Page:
For reasons of health and efficiency we should also encourage more walking and bicycling. I could see how that should come out of the general fund, more because those few automobile drivers who never walk anywhere are pretty irrational about it. So fund it by a different path, for the general welfare.

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  151. Andre Kenji says:

    @Rob in CT: It´s very, very difficult for a private company to rob itself(Unless it robs it´s shareholders a la Enron), specially when you consider the nature of the investments. You face heavy investments in the beginning while expecting to see a profit in five or ten years. Besides that, a private company has all the incentives to do more with less.

    By the way, that´s why you always see the same companies, mostly from Spain and Italy, getting these projects. There are some highways projects(Like directly linking Las Vegas to Phoenix, or extending Interstate 70 to San Francisco) that could be easily done using private concessions. Had Obama used this model in his Stimulus package we would see the first stretches of highways being constructed or even being inaugurated.

    A REAL Conservative Movement(Not people that wants their transportation to be subsidized) would champion this model.

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  152. Rob in CT says:

    Andre,

    I’m not suggesting a private company robs itself (often, nice Enron caveat). I’m talking about the possibility of corruption in the “concession” process. What are the terms? Who gets the deal? Is it the company owned by the guy whose superpac helped get the current governor elected, and so on and so forth?

    I was suggesting that it might be all inside baseball and therefore the public gets screwed (not the company running the road!).

    Now it’s entirely possible that my concern is both plausible and yet less so than current problems, and therefore it’s still a win to use that model. And since I know very little about the nitty gritty of how this is done here, vs how it worked in Brazil, I’ll stop there.

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  153. matt says:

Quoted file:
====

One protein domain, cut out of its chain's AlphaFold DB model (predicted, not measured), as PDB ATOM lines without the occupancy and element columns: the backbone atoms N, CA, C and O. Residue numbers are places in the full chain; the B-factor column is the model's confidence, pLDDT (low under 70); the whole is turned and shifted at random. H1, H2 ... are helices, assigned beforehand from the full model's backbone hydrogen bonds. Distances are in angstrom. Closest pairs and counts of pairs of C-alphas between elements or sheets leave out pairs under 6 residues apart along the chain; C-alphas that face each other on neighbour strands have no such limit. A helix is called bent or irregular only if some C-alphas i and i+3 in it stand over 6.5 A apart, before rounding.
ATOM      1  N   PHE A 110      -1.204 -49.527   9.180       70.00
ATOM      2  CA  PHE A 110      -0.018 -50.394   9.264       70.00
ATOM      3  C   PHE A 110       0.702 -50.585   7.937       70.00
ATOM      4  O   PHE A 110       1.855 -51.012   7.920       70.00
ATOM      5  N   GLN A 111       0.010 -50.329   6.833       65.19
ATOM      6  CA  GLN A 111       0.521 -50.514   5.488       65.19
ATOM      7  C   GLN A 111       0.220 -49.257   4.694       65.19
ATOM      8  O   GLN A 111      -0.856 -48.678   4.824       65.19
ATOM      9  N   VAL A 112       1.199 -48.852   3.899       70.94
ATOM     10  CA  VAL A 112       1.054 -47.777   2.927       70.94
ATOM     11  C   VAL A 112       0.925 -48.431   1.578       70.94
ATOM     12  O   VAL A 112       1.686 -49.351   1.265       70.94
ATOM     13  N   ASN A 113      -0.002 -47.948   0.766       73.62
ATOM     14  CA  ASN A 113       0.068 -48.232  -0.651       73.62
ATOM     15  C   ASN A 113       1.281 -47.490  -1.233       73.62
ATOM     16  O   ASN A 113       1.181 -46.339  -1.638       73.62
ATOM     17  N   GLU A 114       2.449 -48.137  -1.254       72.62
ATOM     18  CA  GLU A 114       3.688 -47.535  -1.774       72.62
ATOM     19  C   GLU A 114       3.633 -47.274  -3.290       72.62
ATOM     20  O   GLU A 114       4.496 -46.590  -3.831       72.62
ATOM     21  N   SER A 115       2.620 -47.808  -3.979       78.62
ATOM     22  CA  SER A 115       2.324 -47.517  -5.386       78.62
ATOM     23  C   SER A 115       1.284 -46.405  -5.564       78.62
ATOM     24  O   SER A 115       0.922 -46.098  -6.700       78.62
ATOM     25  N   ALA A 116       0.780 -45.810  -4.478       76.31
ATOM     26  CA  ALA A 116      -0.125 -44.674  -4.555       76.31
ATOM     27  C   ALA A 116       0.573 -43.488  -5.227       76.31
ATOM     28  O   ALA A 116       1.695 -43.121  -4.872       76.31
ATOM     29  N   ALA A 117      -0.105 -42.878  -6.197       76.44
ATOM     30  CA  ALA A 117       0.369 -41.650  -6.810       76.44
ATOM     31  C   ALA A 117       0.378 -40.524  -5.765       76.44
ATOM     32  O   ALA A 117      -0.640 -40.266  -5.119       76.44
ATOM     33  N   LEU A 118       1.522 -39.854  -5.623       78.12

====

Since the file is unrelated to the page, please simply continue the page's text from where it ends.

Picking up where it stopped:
@Andre Kenji: @Just Me: I’ve driven on several private/public partnership roads where a private company takes over maintenance.. The roads suck.. badly… The sections maintained by the government? Not so bad but honestly here in Texas once they build roads they don’t seem to care to maintain them..

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  154. Mikey says:

    @Rob in CT: Last week a major project was completed in my area, the “Beltway express lanes.” Basically it added four lanes between the Inner and Outer Loops for about 14 miles between Springfield and the Dulles toll road, along with replacing 50 overpass bridges and adding a bunch of on/off ramps. It took about four years but was completed a month early and on-budget. Pretty much everything we’d want from such a project.

    It was a public/private partnership between Virginia DOT and two private companies, one of which came up with the concept of putting the additional lanes between the Loops.

    I drove it last week, it was great and the 30 minutes I saved because of not sitting in DC traffic was well worth the $1.60 it cost. And if you have three or more people in the vehicle, it’s free.

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  155. Rob in CT says:

    @Mikey:

    Cool, good to know.

    As an aside: toll roads are so much better now that we have things like EZ Pass.

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  156. Mikey says:

    @Rob in CT: EZ Pass is great, I can go all the way from DC to Detroit with it. And it’s required to use the new Beltway express lanes.